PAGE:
Spider-Man vs. Toxic Masculinity?

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Marvel really needs the SJW market for some reason, so it’s injecting its latest Spider-Man comic with a pro-feminist, anti-patriarchy bent that should genuinely please only a handfull of comic book readers. Look we get that the market is diversifying, we’re told that every day, but does Marvel really think its audience wants its violence-prone superheroes tackling gender politics?

Well apparently the authors of Amazing Spider-Man #27 find it compelling. For the latest in the saga of everybody’s friendly neighborhood Spider-Man, the writing team concocted a set of villains so sinister, so powerful that they would cause any handsy frat-boy or creepy office boss to wake up in cold sweats.

That’s right, the new Spider-Man villain teams consists of super-powered women whose megalomaniacal ambitions are powered by deep hatred of, you guessed it, “toxic masculinity.” CBR.com reported, “They want to bring down the patriarchy and, more so, take a shot against toxic masculinity in a New York that they believe should have more women in power.” Ah, well you know what they say about scorned women. We’ll see if Spidey can handle ‘em.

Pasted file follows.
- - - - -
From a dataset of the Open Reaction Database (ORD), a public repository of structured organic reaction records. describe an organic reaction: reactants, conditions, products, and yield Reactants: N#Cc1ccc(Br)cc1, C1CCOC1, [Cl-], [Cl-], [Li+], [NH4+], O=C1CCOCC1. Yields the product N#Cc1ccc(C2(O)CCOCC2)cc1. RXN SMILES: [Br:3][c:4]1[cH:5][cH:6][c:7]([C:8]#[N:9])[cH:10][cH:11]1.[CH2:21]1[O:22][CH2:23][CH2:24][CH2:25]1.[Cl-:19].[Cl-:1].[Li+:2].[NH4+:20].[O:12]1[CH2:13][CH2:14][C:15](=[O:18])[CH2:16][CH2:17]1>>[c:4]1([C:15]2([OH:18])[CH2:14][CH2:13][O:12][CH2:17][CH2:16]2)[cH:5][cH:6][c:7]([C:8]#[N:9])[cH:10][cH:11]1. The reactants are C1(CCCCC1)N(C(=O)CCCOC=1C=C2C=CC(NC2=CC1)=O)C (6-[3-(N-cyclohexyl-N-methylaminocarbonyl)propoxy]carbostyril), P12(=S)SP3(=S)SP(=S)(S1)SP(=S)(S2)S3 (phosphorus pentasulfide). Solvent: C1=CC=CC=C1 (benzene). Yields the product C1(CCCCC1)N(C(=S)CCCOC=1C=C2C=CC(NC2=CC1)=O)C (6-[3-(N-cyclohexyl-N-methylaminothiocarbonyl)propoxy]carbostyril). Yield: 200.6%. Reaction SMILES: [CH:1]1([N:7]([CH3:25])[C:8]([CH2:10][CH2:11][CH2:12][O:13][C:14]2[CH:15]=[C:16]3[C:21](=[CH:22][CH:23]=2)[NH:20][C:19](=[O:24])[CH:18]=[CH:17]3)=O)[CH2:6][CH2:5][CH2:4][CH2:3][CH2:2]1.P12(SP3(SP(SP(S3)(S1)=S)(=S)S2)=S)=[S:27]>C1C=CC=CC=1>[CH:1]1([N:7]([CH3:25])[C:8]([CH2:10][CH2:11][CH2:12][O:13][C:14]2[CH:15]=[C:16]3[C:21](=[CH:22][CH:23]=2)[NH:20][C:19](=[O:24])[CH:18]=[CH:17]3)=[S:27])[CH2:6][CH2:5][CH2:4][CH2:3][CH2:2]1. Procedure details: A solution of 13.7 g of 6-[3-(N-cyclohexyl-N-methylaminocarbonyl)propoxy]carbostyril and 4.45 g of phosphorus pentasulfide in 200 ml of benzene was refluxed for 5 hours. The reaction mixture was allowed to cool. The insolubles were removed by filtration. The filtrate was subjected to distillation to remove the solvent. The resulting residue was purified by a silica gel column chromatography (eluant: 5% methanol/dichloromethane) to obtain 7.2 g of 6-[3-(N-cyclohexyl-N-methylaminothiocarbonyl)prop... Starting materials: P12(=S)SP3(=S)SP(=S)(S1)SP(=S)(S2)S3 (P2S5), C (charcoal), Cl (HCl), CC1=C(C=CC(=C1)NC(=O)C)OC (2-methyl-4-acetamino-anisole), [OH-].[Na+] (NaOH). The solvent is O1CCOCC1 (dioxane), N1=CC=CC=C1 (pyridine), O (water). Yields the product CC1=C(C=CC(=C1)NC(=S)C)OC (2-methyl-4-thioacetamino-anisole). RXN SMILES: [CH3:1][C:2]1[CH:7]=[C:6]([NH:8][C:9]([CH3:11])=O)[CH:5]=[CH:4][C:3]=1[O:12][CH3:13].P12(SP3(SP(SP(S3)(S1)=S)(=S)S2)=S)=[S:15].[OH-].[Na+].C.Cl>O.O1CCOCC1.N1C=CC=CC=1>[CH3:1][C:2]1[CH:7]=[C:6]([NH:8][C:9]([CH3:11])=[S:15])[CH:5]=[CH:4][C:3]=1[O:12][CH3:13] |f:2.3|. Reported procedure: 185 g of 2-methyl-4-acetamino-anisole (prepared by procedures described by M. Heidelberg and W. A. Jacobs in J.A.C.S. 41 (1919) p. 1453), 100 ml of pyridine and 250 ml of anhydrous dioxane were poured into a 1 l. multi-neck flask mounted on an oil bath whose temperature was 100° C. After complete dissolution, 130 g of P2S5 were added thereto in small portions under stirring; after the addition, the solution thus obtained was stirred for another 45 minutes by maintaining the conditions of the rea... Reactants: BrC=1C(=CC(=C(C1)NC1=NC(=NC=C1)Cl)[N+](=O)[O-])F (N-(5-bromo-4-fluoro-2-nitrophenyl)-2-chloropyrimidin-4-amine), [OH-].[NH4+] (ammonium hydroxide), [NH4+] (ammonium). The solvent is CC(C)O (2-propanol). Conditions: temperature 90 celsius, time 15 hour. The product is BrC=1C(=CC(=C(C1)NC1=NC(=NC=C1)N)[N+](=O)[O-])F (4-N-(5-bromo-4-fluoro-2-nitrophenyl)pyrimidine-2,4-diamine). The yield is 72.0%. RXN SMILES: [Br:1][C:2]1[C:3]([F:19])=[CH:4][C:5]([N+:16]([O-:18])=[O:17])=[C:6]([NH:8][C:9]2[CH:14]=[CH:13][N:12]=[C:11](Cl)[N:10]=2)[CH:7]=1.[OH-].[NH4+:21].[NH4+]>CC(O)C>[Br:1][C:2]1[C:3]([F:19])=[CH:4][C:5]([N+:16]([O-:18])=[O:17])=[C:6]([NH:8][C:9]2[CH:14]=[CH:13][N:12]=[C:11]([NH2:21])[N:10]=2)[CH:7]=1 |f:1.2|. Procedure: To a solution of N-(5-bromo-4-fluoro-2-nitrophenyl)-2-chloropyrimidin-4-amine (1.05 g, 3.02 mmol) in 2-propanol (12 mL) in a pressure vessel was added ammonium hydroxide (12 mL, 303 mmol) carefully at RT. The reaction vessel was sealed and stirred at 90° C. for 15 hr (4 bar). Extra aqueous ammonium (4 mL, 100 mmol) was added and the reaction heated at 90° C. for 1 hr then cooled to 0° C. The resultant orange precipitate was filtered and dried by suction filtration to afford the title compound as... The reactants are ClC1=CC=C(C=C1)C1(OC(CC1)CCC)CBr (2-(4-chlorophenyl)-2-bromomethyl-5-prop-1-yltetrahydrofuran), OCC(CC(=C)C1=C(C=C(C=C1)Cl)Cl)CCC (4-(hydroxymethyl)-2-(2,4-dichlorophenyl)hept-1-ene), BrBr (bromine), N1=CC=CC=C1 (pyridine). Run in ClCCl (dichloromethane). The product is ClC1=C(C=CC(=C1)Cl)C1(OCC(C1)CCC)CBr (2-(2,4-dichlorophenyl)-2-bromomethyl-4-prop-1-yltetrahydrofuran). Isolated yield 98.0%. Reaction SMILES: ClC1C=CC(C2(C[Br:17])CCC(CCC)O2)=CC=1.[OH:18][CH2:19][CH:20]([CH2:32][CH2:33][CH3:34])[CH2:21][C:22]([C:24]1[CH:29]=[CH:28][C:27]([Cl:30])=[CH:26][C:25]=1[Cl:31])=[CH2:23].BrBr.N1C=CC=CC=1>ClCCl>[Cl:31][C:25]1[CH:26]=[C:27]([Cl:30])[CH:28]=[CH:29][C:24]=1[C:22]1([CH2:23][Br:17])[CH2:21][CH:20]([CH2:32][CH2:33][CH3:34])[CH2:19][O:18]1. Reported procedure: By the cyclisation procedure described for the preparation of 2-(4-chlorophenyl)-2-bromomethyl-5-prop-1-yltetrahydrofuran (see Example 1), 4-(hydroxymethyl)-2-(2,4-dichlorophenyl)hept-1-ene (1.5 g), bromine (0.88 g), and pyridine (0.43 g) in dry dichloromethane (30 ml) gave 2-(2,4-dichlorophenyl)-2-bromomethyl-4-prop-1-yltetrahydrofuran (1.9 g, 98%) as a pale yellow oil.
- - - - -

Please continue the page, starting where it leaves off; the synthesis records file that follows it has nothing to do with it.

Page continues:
Dubbed the “Syndicate," the villainess group has been employed by local crime boss William Fisk to help rid New York of his enemies to make it a more suitable place for crime. Presumably the Syndicate were promised with all sorts of feminist utopian options for their help and damn it they’re going on those superhero takedown missions.

The first one is hilarious. The group first chooses to ensnare Spider-Man’s superpowered roommate Boomerang, a decision partly motivated by how forward he was toward them at a bar. Good grief. CBR wrote, “flashbacks show Boomerang obnoxiously hitting on Lady Octopus, Scorpia, and White Rabbit.” Gasp, Boomerang, NO! This is how universe-enslaving villains are made!

The outlet agreed, adding, “The women are rightfully annoyed, and as their vendetta comes to light, it turns out Boomerang might have crossed some lines with his forward behavior and frat-boy mentality.” Shockingly, there’s more. During Boomerang’s confrontation with the ladies, “he tries to mansplain” which “only further angers the women.”

The ladies explain that the crime fighting world is a hotbed of “toxic masculinity” and why toppling it is their duty. Each of the ladies monologue about their own personal feminist origin stories. Lady Octopus was belittled by criminal Alistar Smythe, that chauvinist Rhino “doesn’t treat Scorpion equally,” and “White Rabbit admits Hawkeye makes passes at her in battle.” And we’re surprised when people become supervillains?

It seems that not even New York City’s underbelly of sexism can get away. Thank goodness for Spider-Man #27.

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